In 1993 John Zorn began composing and performing his 208 tunes that now comprise what is known as the Masada songbook. To celebrate the tenth anniversary of this, his most popular musical project, John Zorn has organized a series of CDs, featuring his most illustrious colleagues performing their own unique arrangements of these classics of modern Jewish music. This first release contains three guitarists whose styles are as varied as the compositions they perform. From the singular brilliance of Marc Ribot, the lush sonorities of Bill Frisell, to the orchestral virtuosity of Tim Sparks, Masada Guitars is a glittering tribute, lovingly executed by three of the most original guitarists in the world.
From its first manic blast, it's clear that Masada, Vol. 10: Yod is going to be one of John Zorn and company's wildest, most confident works. It's also one of the most accessible, though that's hardly a safe recommendation: like all of the Masada series' works, Yod is not a friendly listen. The middle section of the album, though, with its gentle, hypnotic pace, offers a reprieve from the intensity of the other compositions. What continues to impress in this, their tenth release, is the group's relentless energy and the sheer brilliance of their interplay. The incredibly visceral soloing of Zorn and Dave Douglas, the mesmerizing, exotic pulse: all are the trademarks of one of jazz's greatest units, a group practically exploding with talent and ideas.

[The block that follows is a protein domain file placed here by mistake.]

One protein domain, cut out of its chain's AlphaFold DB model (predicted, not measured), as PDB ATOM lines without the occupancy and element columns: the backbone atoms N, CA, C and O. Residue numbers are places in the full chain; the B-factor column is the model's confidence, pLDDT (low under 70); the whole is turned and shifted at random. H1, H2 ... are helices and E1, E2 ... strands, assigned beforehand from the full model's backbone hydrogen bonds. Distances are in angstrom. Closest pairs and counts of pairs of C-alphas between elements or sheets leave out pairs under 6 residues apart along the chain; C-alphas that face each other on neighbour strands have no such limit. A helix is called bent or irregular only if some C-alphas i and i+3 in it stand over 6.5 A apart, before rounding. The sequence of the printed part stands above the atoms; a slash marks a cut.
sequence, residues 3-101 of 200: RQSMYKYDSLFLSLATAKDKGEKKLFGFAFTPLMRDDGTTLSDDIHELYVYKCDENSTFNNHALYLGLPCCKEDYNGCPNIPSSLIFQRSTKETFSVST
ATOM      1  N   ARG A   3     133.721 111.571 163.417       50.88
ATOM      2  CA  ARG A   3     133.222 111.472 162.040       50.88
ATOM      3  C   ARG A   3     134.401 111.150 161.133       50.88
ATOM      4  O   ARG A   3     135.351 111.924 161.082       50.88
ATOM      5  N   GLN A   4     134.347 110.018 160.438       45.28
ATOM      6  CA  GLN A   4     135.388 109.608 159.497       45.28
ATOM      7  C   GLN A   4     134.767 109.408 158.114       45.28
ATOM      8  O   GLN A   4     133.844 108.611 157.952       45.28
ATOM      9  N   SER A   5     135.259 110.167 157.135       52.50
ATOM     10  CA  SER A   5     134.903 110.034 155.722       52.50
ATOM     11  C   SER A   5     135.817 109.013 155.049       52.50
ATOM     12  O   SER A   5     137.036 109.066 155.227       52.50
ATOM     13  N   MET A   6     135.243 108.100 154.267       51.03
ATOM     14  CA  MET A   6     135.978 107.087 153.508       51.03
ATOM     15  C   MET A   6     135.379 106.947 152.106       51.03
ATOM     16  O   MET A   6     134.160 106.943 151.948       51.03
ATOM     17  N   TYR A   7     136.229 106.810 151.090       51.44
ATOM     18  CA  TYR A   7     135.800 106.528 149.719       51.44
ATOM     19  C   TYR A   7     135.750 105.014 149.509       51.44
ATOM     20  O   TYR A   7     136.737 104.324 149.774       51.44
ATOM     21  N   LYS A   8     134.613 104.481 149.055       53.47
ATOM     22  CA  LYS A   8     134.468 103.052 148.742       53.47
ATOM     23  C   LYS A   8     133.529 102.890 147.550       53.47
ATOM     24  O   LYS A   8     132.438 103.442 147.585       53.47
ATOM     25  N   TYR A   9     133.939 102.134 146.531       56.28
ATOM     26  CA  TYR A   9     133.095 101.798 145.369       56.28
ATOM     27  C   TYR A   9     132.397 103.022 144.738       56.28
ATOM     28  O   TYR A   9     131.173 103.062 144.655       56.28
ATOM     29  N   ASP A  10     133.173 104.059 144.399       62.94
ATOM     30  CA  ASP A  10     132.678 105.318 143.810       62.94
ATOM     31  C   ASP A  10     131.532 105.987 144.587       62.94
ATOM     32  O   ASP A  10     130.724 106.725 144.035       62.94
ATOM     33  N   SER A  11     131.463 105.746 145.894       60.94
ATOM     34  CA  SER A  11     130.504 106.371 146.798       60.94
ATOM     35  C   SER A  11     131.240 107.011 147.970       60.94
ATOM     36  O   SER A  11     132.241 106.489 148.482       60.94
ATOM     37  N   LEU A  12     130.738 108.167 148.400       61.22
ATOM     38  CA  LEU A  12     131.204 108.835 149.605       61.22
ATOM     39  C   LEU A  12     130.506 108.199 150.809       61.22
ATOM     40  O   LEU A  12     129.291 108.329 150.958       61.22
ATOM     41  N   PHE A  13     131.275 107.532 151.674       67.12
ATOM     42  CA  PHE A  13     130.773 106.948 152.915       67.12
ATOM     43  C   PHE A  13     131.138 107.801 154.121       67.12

With its keen balance between the form and freedom, cogent solos, and forward momentum, John Zorn's Masada series is without a doubt his most musically sound and rewarding output of this decade. On Tet, Zorn and his cohorts continue to successfully juxtapose Jewish folk melodies with modal grooves and harmelodic labyrinths.
Recorded four months after the fragmented loose ends of Masada, Vol. 7: Zayin, Masada seems to be settling into a new – perhaps mature or more conventional – phase with Masada, Vol. 8: Het. The frantic frenzy that drove its early releases is largely reined in, a couple of actual ballads sneak in the repertoire, and there are some solos by John Zorn or Dave Douglas with just the rhythm section instead of their usual countermelody exchanges. "Shechem" opens with very loose-limbed, Ornette Coleman-influenced free bop, with the two horns playing off Joey Baron's light tom-tom touch before Zorn takes a very melodic, flowing soloing on his own until organically handing it off to Douglas.
Masada's seventh volume sounds almost like an odds-and-sods collection. It's a more fragmentary and disparate disc that doesn't have much musical middle ground – the extremes between the group's atonal free improv bursts and its more melodic or atmospheric pieces are very pronounced. "Shevet" has a more overt klezmer influence and almost timbales tones from Joey Baron, while the segmented "Hath-Arob" is very Ornette Coleman-like before breaking down into free-blow sections.
Recorded at the Power Station in New York in 1995, Masada, Vol. 6 Vav continues Masada's convincing union of Eastern European and Middle Eastern modalities with the freer, post-bop aspects of jazz pioneer Ornette Coleman. John Zorn's writing is particularly focused and well-informed, full of serpentine lines, mixed meters, and sudden shifts in tempo, while leaving plenty of room for collective and individual improvisation. The ensemble and the individual playing are uniformly superb throughout. Like much of Zorn's work, Vav exists in several simultaneous dimensions.